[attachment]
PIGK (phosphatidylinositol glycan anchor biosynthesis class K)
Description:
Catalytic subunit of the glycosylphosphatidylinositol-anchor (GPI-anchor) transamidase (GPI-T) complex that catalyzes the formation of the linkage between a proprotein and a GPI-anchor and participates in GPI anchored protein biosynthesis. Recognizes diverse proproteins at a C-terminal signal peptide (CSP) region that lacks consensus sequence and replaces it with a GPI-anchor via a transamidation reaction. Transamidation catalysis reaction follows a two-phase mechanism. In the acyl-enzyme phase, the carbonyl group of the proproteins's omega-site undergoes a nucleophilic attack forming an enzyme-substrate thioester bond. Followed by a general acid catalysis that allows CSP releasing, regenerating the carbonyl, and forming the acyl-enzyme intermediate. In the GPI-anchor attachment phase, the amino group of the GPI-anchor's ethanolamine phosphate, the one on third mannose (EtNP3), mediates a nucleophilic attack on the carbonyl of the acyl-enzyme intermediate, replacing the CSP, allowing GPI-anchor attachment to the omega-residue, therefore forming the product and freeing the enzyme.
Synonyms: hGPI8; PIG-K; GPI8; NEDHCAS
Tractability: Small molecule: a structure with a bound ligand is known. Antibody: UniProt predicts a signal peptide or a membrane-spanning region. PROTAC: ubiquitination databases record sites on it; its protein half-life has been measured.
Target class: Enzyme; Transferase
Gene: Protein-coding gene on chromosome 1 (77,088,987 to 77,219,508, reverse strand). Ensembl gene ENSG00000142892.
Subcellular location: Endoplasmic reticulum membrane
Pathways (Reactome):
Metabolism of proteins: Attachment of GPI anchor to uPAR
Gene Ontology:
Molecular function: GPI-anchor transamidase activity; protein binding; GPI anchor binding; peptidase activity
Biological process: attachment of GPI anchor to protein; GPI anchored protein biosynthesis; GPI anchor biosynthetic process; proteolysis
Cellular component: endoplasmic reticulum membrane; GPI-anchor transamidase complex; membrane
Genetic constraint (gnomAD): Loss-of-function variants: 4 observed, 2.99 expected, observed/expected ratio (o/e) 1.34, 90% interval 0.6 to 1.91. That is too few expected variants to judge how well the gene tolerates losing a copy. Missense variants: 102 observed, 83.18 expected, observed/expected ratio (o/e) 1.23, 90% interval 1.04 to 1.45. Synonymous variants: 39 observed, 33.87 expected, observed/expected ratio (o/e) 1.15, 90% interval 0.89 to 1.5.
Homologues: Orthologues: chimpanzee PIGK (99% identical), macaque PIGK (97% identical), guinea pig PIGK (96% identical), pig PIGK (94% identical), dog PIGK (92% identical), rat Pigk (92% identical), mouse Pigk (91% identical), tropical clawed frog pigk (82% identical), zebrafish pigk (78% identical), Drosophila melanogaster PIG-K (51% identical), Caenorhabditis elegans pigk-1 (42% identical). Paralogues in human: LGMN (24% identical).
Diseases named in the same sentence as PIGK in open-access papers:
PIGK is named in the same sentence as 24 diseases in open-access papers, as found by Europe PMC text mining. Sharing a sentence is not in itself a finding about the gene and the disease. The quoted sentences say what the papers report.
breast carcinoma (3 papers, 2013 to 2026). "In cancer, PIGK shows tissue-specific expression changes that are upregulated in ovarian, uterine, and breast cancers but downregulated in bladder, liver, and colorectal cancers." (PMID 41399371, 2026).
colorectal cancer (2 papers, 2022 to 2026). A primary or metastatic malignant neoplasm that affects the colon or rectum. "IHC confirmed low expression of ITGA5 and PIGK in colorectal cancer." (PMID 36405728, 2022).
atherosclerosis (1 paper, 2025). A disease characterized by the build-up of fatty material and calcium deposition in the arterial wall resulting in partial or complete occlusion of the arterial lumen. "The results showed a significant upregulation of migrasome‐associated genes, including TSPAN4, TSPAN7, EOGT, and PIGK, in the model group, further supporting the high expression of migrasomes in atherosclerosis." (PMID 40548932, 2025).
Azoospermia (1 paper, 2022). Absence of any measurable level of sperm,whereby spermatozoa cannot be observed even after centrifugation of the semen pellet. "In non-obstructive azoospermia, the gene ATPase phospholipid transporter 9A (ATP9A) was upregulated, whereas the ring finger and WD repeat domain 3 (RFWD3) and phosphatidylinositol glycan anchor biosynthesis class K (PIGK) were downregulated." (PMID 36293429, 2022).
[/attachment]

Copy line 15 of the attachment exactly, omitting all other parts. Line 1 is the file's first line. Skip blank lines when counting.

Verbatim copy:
Genetic constraint (gnomAD): Loss-of-function variants: 4 observed, 2.99 expected, observed/expected ratio (o/e) 1.34, 90% interval 0.6 to 1.91. That is too few expected variants to judge how well the gene tolerates losing a copy. Missense variants: 102 observed, 83.18 expected, observed/expected ratio (o/e) 1.23, 90% interval 1.04 to 1.45. Synonymous variants: 39 observed, 33.87 expected, observed/expected ratio (o/e) 1.15, 90% interval 0.89 to 1.5.